A Complete Guide of All the Legal Documents a Landlord Needs

A Complete Guide of All the Legal Documents a Landlord Needs

Excalibur Homes
Excalibur Homes

A Complete Guide of All the Legal Documents a Landlord Needs

Often, landlords must wear many hats and be knowledgeable about many different things. One of the most complicated aspects of being a landlord is keeping track of all the laws that come with rental properties and the documents that come with those laws. While no guide can have everything, as many states and municipalities have differing laws, there are federal laws that apply to everyone. And to help you keep track, this article will be your complete guide to all the legal documents a landlord needs.

Rental Application Form

Rental applications are the first step toward filling a vacancy and will help you decide whether to approve or deny an applicant. Rental application forms are critical, and you should always have plenty of copies on hand or available to print and fill out on any websites you advertise on. Typically, rental application forms include areas to fill in contact information, employment history, proof of income, and other applicable information.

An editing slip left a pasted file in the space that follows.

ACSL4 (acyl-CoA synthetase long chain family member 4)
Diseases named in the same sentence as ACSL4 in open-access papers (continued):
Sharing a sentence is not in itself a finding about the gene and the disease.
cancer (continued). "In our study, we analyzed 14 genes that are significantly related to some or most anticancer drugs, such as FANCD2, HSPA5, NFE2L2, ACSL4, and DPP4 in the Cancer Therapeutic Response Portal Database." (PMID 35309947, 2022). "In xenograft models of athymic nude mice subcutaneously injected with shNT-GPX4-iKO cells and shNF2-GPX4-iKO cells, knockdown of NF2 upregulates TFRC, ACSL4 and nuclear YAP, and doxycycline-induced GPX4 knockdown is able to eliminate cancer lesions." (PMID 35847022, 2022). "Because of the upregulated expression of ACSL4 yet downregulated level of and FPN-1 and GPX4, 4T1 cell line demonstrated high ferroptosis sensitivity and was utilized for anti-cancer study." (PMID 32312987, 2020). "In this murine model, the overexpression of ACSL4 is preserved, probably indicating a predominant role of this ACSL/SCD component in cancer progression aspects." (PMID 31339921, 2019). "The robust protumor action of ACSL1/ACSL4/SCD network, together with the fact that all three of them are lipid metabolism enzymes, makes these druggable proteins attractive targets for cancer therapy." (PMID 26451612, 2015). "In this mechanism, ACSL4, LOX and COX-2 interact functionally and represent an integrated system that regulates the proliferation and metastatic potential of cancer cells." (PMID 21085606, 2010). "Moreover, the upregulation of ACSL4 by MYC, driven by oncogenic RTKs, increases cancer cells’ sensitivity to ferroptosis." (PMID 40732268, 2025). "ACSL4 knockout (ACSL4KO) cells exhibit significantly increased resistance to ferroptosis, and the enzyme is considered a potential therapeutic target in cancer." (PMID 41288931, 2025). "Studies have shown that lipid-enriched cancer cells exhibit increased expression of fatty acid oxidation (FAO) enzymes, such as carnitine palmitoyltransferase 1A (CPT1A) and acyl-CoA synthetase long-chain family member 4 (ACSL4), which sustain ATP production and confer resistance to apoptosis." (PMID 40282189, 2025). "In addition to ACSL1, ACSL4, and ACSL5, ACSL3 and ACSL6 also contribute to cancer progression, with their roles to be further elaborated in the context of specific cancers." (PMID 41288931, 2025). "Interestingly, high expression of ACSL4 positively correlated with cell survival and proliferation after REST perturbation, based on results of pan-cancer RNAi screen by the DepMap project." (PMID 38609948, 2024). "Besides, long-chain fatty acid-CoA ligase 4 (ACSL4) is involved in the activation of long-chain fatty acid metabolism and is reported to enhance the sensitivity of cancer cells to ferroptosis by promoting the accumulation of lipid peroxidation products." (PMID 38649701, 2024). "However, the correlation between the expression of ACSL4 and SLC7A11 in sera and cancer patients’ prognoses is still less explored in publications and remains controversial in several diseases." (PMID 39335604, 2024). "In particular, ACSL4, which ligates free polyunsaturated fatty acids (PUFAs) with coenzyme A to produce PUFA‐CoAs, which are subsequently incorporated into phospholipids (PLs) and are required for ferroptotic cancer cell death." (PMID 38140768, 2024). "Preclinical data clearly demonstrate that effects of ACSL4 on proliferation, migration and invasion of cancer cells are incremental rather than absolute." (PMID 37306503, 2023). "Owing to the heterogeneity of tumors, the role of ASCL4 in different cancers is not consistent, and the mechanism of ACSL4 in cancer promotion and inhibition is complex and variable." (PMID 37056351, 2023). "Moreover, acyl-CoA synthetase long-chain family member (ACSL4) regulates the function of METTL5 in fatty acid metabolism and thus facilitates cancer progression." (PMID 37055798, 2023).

Tenant Screening Documents

You should have the applicant’s signature first, whether you want to run a criminal background check, a credit score check, contact employers, etc. Ideally, your tenant screening documents should be with your rental application, so you have the proper permissions to perform a tenant screening. This makes the overall screening process much smoother, so you don’t have to keep contacting the applicant for permission. 

Rental Agreement

Your rental agreement is another document that will make your life much smoother as its intention is to lay out all your expectations of the tenant. It should highlight the rent amount, due date, guest policy, how to pay rent, and any other relevant information. Having a rental agreement can make it so that your rules and expectations are legally binding instead of in a hard-to-enforce oral agreement.

Lease Agreement

While they may seem similar, a lease agreement and a rental agreement are different because a lease agreement is a lot longer. A rental agreement is a month-to-month agreement, meaning you can change the terms of the agreement at the end of that month. However, a lease agreement is for long-term rentals and cannot be changed as easily. So, depending on how you want to rent your property, you’ll need to choose one or the other.